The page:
Healthy Homes for Partners/Professionals
All Minnesotans should have the opportunity to make choices that allow them to live a long, healthy life, regardless of their income, education, or ethnic background. Everyone wants good health in order to be productive at work and to succeed in school, and to have affordable medical and housing costs. To make this opportunity a choice for all Minnesotans, we all have to do our part in creating and maintaining healthy homes and communities. Every person and every organization has a role to play, small or large.
Alliance for Healthy Homes and Communities
The Alliance for Healthy Homes and Communities is a group of nonprofit organizations who care deeply about providing affordable, green, and healthy homes to all and believe that a statewide collaboration is needed to support local efforts to create healthier homes and communities. The Minnesota Department of Health (MDH) has received support from the Centers for Disease Control to develop a Healthy Homes Strategic Plan for Minnesota.
Purpose: "Promote healthy housing for all Minnesotans"
Goal: Empower all Minnesotans to live in homes that are dry, clean, safe, well ventilated, pest-free, contaminant-free, and well maintained.
Approach: Healthy Homes Minnesota
A state-wide Healthy Homes initiative coordinated by MDH and partner organizations is building a comprehensive coalition of public health and safety professionals with the goal of providing the training and tools necessary to address a broad range of housing deficiencies and hazards associated with unhealthy and unsafe homes. Healthier homes will directly result in healthier people, leading to lower health care costs and more vibrant communities.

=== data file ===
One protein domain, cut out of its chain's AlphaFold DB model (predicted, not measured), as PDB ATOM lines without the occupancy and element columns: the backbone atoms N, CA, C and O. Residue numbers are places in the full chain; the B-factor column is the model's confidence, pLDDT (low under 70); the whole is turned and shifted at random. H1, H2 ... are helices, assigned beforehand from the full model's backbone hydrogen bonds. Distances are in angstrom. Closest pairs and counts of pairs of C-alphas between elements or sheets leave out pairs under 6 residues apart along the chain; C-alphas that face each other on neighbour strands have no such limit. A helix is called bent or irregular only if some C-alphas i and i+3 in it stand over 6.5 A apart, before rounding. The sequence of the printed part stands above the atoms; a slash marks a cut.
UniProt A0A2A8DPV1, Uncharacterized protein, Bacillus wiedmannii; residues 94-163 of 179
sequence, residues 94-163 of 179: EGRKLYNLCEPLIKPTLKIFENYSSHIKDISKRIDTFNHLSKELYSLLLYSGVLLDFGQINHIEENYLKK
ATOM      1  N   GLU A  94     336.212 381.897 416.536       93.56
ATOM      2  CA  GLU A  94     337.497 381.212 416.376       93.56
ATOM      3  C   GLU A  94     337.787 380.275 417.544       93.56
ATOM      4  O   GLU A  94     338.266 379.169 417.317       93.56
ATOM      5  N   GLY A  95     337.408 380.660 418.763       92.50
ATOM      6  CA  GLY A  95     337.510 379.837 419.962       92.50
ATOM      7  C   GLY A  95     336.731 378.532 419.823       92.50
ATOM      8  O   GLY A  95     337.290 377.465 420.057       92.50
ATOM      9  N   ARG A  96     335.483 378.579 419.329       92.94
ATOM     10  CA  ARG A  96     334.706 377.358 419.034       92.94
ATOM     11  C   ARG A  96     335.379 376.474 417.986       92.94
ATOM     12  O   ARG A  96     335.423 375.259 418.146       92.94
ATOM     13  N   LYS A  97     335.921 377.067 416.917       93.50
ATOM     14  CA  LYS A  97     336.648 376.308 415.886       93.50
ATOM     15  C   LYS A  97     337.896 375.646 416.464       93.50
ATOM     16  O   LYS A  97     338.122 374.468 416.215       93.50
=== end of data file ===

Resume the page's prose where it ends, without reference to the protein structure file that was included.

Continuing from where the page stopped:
MDH's primary role will be in training, educating and providing scientifically based guidance and tools to make homes and other indoor places safer and healthier. This initiative will focus on environmental risk factors in homes for both acute and long-term illnesses. Collaborative efforts are expected to:
Build on established capacity and expertise of current public health programs (e.g. lead, indoor air, asthma, injury prevention);
Improve health, productivity, and quality of life of residents;
Reduce health care costs from common housing-related illnesses and injuries; and
Help diminish health disparities for at-risk populations.